BritishTheatre.com critic Mark Ludmon looks back at his theatre highlights of 2019.
EQUUS – UK tour
New life was breathed into Peter Shaffer’s modern classic, Equus, by director Ned Bennett, injecting it with a muscular physical energy with the help of movement director Shelley Maxwell. Ethan Kai was mesmerising as troubled teen Alan Strang alongside a beautifully nuanced performance by Zubin Varla as his psychiatrist. After starting at Theatre Royal Stratford East, English Touring Theatre took it around the country before ending up back in London at Trafalgar Studios.
FUNNY GIRL – Théâtre Marigny, Paris
British theatre folk can be found rat-tat-tat-tatting away on the Parisian stage in Funny Girl, which is playing at the historic Théâtre Marigny until 7 March 2020. English director and choreographer Stephen Mear captures the spectacle and exuberance of classic Broadway musicals in his new production, with a sensational performance by US star Christina Bianco as Fanny Brice alongside a British cast including Ashley Day as an elegant Nicky Arnstein.
Read Mark’s review.
DOWNSTATE – National Theatre, London
Bruce Norris successfully tackled the challenging topic of child abuse in his riveting, unforgettable play, Downstate, at the National Theatre in a co-production with Chicago’s Steppenwolf ensemble. Set in a group home for convicted paedophiles in Illinois, it made no excuses for the men but sensitively explored the self-delusion and lies that protect them from confronting the horror of the crimes they have committed.
OPERATION MINCEMEAT – New Diorama Theatre, London
New theatre company Spit Lip erupted onto the stage this year with their manic, musical re-telling of a bizarre real-life event of World War Two. In its first outing at London’s New Diorama Theatre, Operation Mincemeat may not have been perfect structurally yet, but its clever humour, talented cast and excellent tunes were irresistible, including a heart-breaking show-stopper sung by Jak Malone as Hester. Look out for it at Southwark Playhouse from 4 to 11 January 2020.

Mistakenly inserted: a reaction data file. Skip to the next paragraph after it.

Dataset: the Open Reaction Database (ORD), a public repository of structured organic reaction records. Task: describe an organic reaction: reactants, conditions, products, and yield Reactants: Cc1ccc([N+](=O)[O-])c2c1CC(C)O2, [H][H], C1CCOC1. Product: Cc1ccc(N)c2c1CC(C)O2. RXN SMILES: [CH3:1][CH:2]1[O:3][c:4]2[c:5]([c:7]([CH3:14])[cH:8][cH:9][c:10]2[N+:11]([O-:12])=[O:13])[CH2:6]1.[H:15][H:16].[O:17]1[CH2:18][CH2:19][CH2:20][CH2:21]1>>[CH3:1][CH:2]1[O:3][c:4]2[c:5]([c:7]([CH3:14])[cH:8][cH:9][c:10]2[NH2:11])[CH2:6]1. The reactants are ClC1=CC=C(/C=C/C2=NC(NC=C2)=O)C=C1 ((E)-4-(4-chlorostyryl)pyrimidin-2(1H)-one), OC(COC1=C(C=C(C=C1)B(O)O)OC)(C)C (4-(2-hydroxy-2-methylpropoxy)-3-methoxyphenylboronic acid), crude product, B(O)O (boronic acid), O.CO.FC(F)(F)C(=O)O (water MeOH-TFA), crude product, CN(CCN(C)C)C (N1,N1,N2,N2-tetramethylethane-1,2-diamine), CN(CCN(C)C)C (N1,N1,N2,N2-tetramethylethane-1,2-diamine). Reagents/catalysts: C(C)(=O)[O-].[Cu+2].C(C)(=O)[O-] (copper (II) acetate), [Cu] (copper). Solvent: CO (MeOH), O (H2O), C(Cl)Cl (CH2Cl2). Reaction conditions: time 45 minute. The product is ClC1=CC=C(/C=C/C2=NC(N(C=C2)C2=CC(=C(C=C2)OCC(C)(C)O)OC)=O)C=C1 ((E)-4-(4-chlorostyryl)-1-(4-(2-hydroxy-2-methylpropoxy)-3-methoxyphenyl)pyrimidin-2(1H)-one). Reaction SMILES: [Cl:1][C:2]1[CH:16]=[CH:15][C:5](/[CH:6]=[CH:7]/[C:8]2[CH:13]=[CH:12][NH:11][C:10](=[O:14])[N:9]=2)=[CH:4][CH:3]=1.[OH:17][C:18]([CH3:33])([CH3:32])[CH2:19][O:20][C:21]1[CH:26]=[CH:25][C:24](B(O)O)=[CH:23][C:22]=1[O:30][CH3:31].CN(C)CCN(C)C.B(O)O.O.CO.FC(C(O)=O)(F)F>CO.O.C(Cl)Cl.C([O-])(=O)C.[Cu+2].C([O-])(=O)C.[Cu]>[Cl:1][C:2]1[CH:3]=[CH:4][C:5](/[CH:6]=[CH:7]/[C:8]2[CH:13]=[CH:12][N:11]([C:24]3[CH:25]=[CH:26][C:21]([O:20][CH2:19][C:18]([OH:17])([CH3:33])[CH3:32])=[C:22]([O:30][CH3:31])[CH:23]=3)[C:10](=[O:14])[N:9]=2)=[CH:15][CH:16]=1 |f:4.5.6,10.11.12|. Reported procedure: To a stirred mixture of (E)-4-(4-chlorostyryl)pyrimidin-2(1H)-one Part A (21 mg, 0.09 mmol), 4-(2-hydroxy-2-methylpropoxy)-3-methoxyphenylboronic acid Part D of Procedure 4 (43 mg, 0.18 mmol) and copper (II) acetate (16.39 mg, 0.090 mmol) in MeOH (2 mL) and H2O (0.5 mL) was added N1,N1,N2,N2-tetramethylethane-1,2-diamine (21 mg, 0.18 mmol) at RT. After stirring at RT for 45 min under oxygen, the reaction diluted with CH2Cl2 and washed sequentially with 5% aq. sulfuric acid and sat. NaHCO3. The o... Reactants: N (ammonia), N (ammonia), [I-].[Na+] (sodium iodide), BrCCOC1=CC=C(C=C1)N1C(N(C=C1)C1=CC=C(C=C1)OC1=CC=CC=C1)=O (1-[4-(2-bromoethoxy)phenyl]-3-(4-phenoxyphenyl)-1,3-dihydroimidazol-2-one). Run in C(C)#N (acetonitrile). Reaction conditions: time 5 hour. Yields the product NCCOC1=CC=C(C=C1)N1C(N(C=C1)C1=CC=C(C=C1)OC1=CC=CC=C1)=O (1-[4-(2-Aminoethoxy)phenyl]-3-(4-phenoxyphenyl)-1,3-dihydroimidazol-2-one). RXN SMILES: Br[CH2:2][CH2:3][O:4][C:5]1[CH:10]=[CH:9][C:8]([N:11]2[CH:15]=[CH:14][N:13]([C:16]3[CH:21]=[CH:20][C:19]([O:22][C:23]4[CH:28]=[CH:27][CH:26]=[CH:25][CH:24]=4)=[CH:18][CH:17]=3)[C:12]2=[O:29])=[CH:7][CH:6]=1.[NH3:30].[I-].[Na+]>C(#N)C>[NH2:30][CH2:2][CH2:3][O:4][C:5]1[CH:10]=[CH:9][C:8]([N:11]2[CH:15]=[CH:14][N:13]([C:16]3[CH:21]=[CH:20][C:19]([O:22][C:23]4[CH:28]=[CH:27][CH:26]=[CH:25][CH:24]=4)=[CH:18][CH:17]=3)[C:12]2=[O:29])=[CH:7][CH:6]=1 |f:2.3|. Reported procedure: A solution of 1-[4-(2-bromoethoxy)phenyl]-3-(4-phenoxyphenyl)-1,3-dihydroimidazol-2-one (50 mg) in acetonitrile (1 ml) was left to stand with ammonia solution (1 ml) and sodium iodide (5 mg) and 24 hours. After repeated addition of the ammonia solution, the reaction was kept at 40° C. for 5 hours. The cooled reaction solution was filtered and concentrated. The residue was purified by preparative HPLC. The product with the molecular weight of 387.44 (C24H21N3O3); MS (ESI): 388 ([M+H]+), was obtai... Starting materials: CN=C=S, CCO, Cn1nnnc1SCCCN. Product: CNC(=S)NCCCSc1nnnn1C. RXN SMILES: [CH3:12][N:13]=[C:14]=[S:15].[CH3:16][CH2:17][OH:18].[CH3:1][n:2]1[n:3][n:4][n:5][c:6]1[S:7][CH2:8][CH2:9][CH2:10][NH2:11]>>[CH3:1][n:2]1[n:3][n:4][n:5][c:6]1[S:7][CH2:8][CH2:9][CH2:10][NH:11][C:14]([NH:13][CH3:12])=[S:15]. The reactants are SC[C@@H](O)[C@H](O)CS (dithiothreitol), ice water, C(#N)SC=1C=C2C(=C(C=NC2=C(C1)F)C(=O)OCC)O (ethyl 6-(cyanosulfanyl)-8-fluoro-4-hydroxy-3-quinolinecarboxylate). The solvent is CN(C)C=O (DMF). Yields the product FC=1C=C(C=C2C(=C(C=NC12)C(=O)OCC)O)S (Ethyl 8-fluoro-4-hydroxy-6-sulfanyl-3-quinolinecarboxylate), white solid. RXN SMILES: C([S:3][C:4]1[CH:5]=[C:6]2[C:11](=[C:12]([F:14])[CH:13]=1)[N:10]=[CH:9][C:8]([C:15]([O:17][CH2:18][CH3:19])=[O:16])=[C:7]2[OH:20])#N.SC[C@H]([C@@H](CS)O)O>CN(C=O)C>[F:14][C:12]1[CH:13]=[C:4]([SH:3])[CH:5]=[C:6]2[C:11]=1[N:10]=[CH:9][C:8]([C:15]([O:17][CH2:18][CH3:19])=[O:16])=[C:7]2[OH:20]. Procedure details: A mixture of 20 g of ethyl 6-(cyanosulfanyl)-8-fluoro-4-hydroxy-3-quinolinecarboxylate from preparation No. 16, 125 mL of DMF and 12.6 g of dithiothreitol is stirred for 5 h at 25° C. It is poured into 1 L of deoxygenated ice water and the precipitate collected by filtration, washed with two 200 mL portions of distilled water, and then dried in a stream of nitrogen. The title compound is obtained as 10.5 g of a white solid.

A MIDSUMMER NIGHT’S DREAM – Bridge Theatre, London
Having seen many excellent and not-so-excellent productions of A Midsummer Night’s Dream, I was delighted with the genuinely fresh take on Shakespeare’s play by director Nicholas Hytner at London’s Bridge Theatre. With Arlene Phillips as movement director and a constantly shifting set by Bunny Christie, it filled the space with energy and spectacle. Hammed Animashaun was a brilliantly funny Bottom alongside the surprisingly effective switch of making him enamoured by Oliver Chris’s Oberon instead of Titania.
ARE WE NOT DRAWN ONWARD TO NEW ERA – Zoo Southside, Edinburgh Fringe
Belgian theatre collective Ontroerend Goed served up the wow factor in their ambitious show at this year’s Edinburgh Festival Fringe, called “Are we not drawn onward to new erA”. A departure from the more interactive theatre they are best known for, it was described as a theatrical “palindrome”, like its title, cleverly questioning humanity’s progress and its impact on the world around us.
Read Mark’s review.